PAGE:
I picked up the first season of "Riptide", one of a number of Stephen J. Cannell productions being released by the Canadian company VEI. If you like these shows, like "Hardcastle and McCormick" and "Stingray" (coming soon, according to the booklet), consider ordering them from amazon.ca; there are no extras, but the picture quality is pretty good considering that these were fairly low-budget shows (or more specifically all the money went for the stunt work), and unlike the U.S. releases of Cannell shows, there don't appear to be any music changes.
I wasn't particularly familiar with "Riptide" before this, and after watching the first season I have to say it's not one of my favorite Cannell shows. Of course with any of Cannell's self-produced shows (even the critically-acclaimed ones like "Profit" and "Wiseguy") you have to make allowances for less-than-beautiful production values and weak guest performances. But the funny writing usually carries them through; as I've said before, what sets Cannell productions apart from other action shows of the '80s is that Cannell specialized in the injection of character comedy into otherwise standard action plots.
But to get the character comedy, you need good characters. "The Rockford Files" had great regular characters and (because it was a Universal production) had access to a lot of really strong guest performers; it therefore was Cannell's best show because it had the most opportunities for strong character comedy. Among the self-produced shows, "The Greatest American Hero" and "The A-Team" had some weak plots and guest characters, but had a strong core of distinctive and funny regular characters who could provide the basis for the comedy. (The weak Cannell stuff is the stuff where the main characters aren't funny at all; his novels strike me as falling into this category.) "Riptide" comes off as a weak effort, then, because the main characters really aren't distinctive enough to create solid comedy; in fact, two of them -- the two beach bums played by Joe Penny and Perry King -- are really the same character writ twice, and a lot of their scenes together fall apart because neither one has any distinctive character traits; without character differences, whether it's the mild differences of Rockford and his father or the huge differences of Ralph Hinckley and Bill Maxwell, you can't get a lot of funny scenes. (Though they occasionally pull off a funny scene with some overlapping dialogue, but even when arguing, they're basically two identical people.) So what you're left with instead are the plots, which are nothing much to speak of, and a whole lot of helicopter chases and cars flipping over.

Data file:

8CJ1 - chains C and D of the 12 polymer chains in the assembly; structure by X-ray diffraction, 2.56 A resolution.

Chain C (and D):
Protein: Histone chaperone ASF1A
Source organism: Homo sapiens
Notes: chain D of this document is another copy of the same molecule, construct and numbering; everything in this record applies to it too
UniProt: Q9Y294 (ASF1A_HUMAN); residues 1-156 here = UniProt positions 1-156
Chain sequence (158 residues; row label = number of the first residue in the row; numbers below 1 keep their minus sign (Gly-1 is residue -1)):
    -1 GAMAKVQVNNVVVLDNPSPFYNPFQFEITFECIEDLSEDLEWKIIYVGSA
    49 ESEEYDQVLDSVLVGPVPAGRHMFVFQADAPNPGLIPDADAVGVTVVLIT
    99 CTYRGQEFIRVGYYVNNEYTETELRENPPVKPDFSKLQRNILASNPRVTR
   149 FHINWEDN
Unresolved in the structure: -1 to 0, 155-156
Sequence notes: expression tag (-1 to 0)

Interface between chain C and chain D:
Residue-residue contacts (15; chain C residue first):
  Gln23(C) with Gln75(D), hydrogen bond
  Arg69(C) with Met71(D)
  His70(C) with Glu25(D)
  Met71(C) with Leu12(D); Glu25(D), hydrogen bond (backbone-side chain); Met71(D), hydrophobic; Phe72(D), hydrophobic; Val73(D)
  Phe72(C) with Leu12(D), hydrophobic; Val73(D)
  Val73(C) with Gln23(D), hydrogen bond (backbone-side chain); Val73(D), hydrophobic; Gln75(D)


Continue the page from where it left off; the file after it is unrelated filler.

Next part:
The other thing I forgot is that Anne Francis was supposed to be a regular on the show, as the hard-boiled skipper of a tour boat; she was even in the opening credits for a while even though she only appeared in the pilot and one other episode. I guess the idea at the time was that a show like this needed a familiar TV name -- like Brian Keith or George Peppard -- but Francis didn't last on this one, and it became still another '80s action show with no female regulars.
TV DVD Reviews has more on the show as well as a brief review of a U.S. DVD release.